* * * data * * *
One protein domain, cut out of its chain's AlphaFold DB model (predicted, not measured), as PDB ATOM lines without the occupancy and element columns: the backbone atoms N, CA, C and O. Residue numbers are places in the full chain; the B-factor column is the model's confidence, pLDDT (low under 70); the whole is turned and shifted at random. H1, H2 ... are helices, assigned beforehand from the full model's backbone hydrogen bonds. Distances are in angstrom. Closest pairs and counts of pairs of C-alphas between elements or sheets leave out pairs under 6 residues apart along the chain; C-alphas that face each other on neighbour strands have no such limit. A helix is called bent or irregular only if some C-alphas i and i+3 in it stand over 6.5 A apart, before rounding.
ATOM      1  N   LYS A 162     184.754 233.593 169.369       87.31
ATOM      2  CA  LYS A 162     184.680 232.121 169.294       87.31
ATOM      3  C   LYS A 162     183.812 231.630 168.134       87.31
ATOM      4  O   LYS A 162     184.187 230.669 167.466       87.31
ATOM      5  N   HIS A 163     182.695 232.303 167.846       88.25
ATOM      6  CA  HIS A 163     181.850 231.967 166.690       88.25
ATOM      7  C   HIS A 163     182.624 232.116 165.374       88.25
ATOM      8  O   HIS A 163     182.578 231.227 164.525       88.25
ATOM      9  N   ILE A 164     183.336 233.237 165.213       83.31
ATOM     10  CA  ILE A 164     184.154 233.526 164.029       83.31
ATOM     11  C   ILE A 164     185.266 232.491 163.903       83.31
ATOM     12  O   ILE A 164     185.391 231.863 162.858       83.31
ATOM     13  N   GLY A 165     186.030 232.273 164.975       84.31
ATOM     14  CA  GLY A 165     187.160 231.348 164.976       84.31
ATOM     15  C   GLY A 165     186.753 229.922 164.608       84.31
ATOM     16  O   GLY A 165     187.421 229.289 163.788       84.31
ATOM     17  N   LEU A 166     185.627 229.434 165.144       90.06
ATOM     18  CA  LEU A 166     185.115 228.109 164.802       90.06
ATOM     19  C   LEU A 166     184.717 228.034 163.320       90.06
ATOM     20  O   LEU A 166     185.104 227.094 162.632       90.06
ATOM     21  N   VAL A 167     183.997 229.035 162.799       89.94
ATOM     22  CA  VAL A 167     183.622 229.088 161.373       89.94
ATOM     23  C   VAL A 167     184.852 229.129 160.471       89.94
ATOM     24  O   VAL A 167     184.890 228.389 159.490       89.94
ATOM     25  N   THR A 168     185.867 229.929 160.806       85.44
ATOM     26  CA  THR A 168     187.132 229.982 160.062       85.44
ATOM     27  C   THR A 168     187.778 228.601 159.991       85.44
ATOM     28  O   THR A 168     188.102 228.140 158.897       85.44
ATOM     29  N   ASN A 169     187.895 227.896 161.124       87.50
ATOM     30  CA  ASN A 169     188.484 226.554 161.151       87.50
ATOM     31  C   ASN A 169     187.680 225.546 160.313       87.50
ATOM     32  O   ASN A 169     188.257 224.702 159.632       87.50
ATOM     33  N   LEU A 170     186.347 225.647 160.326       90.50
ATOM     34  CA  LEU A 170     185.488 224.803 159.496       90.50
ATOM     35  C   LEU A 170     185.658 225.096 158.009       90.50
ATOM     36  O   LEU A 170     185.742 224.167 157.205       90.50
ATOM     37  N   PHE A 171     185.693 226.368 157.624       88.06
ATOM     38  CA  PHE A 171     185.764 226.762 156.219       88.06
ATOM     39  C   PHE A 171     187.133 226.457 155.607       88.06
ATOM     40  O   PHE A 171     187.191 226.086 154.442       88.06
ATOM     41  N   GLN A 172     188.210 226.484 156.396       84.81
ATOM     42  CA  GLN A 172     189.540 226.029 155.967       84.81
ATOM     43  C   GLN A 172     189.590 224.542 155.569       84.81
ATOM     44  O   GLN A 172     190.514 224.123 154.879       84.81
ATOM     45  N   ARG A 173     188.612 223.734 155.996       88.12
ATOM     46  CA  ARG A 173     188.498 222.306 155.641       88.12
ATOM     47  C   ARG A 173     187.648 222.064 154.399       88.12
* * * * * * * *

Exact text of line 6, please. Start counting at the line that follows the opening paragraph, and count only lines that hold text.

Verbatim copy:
ATOM      6  CA  HIS A 163     181.850 231.967 166.690       88.25